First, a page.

HIV cases on the rise in Yucatán

(Photo: Excelsior)

HIV patients are asked to get vaccinated against Covid-19.

At the end of 2021, the Federal Health Secretariat reported a total of 465 cases of human immunodeficiency virus (HIV) infection in Yucatán, a figure that exceeded by 14.5% the total for 2020, which ended with 406 cases. Of the total reported as of December 31, 2021, 421 are men and 44 are women.

Of this total, a total of 159 deaths were reported as of October 31, according to the State Registry of HIV Cases in Yucatán of the Yucatán Ministry of Health (SSY), representing 34.2% of the total.

Of the 465 cases of Human Immunodeficiency Virus (HIV) infection registered at the end of 2021, 261 (231 men and 30 women) correspond to stage one; 53 (51 men and 2 women) to stage two; 103 (94 men and 9 women) to stage three; and 48 men (45 men and 3 women) to stage four, according to figures from the Federal Health Secretariat.

According to the World Health Organization (WHO) classification, stage 1 is a non-significant, asymptomatic infection where there may be inflammation of the lymph nodes in response to the immune system to the virus; in stage 2, the infection is mild; stage 3 refers to advanced infection with severe weight loss and stage 4 corresponds to severe infection. At this stage the patient has developed Acquired Immunodeficiency Syndrome (AIDS).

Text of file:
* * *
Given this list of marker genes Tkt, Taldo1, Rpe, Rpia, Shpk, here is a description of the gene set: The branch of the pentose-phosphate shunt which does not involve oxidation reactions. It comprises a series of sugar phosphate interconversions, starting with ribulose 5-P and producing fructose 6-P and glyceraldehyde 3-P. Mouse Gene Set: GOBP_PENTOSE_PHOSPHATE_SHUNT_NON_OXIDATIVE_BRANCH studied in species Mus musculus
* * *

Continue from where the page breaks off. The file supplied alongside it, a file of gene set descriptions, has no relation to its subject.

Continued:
Municipalities of Yucatán with more HIV cases
The State Registry of HIV Cases in Yucatán of the Yucatán Health Secretariat (SSY), as of October 31, reported that Umán had 19 cases, Kanasín, 35, and Mérida, 306.

The incidence rate of the aforementioned municipalities exceeds the state rate, which at the same cut-off was 17.47 cases per 100,000 inhabitants.

In fourth place was Valladolid, with 11.5 cases per 100,000 inhabitants, and in fifth place was Progreso, with 10.4 per 100,000. These municipalities had 15 and 10 confirmed cases, respectively.

Yucatán accumulated a total of 10,302 HIV cases (8,771 men and 1,531 women) between 1983 and 2021.

Alethse De La Torre Rosas, general director of the National Center for the Prevention and Control of HIV and AIDS (Censida), recently pointed out that everyone living with HIV should be vaccinated against Covid-19, as it is a safe vaccine and will protect them against severe forms of the disease.

“The message is very clear: it is extraordinarily important for people living with HIV to be vaccinated against Covid-19. Because in this way they will be able to respond and avoid serious forms of the infection,” she said.

The official explained that the World Health Organization (WHO) has pointed out the benefits of the vaccine specifically for SARSCoV-2 in people with HIV.

The Yucatan Times
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